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Shake the Dust From Your Feet

Shake the Dust From Your Feet


Posted By on May 21, 2019

“Even the dust of your city which clings to our feet, we wipe off in protest against you…”  Luke:10:11 “Shaking the dust off the feet” was a common display of contempt toward Gentiles by the Jews.  So ardently was their hatred of Gentiles, that even the dust that clung to the bottom of their sandals from Gentile territories was removed, as to not pollute their own “holy” land upon re-entering it.   The Jews vaingloriously believed they were far better than Gentiles (all non-Jews) and presumed them to be unworthy of God’s attention.  Perhaps their haughty behavior grew from the fact that they are God’s “chosen people” (Deut. 7:6, Isa. 14:2, 43:20); a “special treasure, above all peoples on the face of the earth” (Deut. 14:2);”…to whom belongs the adoption as sons and the glory and the covenants and the giving of the Law and the temple service and the promises...entrusted with the oracles of God.” (Rom. 9:4, 3:2b); and “…the apple of His eye.” (Zech. 2:8).  Furthermore, God made a covenant with their father Abraham, an unconditional promise to make them a great people and give them and land and blessings  (Gen. 12:1-3, 15:18-21).  Israel was required to be lights to Gentile nations and to glorify the God of Israel. (Ex. 19:5-6).  However, they behaved disobediently and miserably failed to represent God’s holiness to the pagan nations, often refraining from setting foot in Gentile cities.  They even despised half-breed Jews; Jews and Samaritans who intermarried.  If for instance, a Jew had to travel on foot from Judah to Galilee (approximately ninety miles), many times they bypass the significantly shorter route through the city of Samaria and trekking around it, would walk the extra distance.  As with Gentiles, the Jews believed that setting foot in Samaria would defile them.   Jesus, on the other hand ascribed a different meaning to the act of “shaking the dust off the feet”.  He turned the Jews act of derision toward Gentiles, into a testimony and condemnation upon themselves for their rejection of Him as their Messiah.  For example, when Jesus sent out His disciples to the lost sheep of Israel, He gave them the command: “…Do not go into the way of the Gentiles, and do not enter a city of the Samaritans.  But go rather to the lost sheep of the house of Israel…And any place that does not receive you or listen to you, as you go out from there, shake off the dust from the soles of your feet for a testimony against them.” (Matt. 10:5b-6, 14).  Luke’s Gospel adds Jesus stating: “Even the dust of your city which clings...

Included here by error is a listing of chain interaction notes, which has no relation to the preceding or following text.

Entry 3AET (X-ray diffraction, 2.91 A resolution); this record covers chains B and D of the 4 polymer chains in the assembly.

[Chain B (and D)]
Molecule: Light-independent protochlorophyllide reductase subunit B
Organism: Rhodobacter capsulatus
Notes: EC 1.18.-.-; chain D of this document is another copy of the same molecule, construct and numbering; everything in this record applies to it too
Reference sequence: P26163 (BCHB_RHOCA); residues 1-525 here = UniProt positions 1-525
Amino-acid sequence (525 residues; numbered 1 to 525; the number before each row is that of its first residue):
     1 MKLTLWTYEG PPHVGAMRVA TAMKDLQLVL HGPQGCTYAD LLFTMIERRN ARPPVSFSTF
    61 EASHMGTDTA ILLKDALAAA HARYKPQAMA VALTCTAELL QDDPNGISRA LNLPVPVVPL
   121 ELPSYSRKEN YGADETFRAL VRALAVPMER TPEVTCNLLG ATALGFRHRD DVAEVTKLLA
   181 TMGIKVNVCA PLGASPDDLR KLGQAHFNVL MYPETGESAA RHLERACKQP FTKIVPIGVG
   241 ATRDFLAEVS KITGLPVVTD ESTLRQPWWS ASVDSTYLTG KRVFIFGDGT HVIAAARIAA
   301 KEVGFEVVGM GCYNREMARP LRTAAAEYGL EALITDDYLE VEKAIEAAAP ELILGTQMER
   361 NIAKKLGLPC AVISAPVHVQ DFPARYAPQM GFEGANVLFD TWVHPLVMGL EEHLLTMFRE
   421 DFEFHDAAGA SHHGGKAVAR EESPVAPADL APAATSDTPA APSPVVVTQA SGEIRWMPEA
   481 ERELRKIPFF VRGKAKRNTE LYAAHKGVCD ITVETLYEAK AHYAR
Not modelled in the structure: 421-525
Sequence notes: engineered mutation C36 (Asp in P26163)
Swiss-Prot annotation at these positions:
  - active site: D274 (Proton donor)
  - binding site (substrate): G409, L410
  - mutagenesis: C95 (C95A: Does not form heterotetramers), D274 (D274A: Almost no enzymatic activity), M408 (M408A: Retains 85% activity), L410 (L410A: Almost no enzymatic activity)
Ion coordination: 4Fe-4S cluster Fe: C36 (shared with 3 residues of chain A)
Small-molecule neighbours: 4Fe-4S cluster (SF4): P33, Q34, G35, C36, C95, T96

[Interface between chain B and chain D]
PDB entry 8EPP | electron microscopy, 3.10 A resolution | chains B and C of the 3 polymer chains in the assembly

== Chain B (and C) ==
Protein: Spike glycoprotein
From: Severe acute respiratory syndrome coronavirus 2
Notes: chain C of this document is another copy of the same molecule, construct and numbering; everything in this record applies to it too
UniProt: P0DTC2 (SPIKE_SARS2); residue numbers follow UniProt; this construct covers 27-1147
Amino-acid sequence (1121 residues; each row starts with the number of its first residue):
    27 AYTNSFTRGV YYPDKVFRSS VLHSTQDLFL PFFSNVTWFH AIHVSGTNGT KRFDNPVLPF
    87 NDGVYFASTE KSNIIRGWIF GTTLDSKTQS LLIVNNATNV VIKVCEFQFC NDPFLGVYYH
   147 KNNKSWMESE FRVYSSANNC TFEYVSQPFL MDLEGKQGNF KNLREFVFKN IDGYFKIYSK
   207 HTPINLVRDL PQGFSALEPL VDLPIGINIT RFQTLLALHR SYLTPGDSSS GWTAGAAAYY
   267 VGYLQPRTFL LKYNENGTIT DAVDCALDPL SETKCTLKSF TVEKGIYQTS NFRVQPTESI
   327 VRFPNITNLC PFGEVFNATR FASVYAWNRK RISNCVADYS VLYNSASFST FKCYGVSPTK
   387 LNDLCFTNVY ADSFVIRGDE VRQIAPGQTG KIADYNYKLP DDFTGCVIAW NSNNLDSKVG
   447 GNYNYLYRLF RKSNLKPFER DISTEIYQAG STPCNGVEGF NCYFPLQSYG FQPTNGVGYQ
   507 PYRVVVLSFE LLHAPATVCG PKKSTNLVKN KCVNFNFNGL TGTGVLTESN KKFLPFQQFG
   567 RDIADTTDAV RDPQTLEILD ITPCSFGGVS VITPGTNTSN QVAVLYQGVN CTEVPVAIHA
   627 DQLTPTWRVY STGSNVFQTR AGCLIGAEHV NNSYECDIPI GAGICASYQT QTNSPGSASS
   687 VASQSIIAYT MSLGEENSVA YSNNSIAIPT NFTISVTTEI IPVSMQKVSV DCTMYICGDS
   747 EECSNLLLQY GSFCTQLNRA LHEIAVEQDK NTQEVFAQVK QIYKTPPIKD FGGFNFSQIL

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The “Thief” [Robber] on the Cross

The “Thief” [Robber] on the Cross


Posted By on Apr 15, 2019

When  I contemplate the account of the “thief on the cross”[Luke 23:39-43], It usually is about the orthodox theology within the passage: “absent from the body and to be at home with the Lord.” (2 Cor. 5:8).  And this theological belief would be absolutely correct.  However, what I failed to understand [because I never heard it taught] was the proper identity of the newly redeemed criminal.  Upon conducting further research on the passage, I discovered that the converted criminal crucified alongside Jesus 1 was not a “thief” [kléptés]as he is commonly referred, But instead he was actually a “robber” [léstés], which carries a significantly different meaning.  R.C. Trench defines:   When  I contemplate the account of the “thief on the cross”[Luke 23:39-43], It usually is about the orthodox theology within the passage: “absent from the body and to be at home with the Lord.” (2 Cor. 5:8).  And this theological belief would be absolutely correct.  However, what I failed to understand [because I never heard it taught] was the proper identity of the newly redeemed criminal.  Upon conducting further research on the passage, I discovered that the converted criminal crucified alongside Jesus 1 was not a “thief” [kléptés]as he is commonly referred, But instead he was actually a “robber” [léstés], which carries a significantly different meaning.  R.C. Trench defines:   “kléptés and léstés…both appropriate what is not theirs. But the kléptés does so by fraud and in secret, the léstés does so by open violence.  The former is a ‘thief’ and the latter is a ‘robber’…No passage has suffered more seriously by confusing thief and robber than Luke 23:39-43 [“the thief on the cross”].  The previous moral condition of the penitent thief, is obscured by the associations that clings to his name.  Both malefactors crucified with Jesus, (one was inflexible, the other penitent) probably belonged to the band of Barabbas who had been cast with his fellow insurgents into prison for murder and insurrection (Mark 15:7).  Barabbas was a léstés (John 18:40), not a common malefactor but a ‘notorious prisoner.” 2 In closing, by understanding that the “thief [robber] on the cross”, was a flagrant and villainous criminal, rather than a furtive and non-violent one, adds profundity to the forgiveness Jesus held out to him: “Truly I say to you, today you shall be with Me in Paradise.” (Luke 23:43).  Although he received a physical death sentence, Jesus granted him spiritual clemency.  Instead of receiving eternal condemnation, he was provided heavenly accommodation.   Prior to conversion, we were all “robbers on the cross”.  We were flagrant sinners against God, who mercifully received God’s saving grace: “But you were washed, but...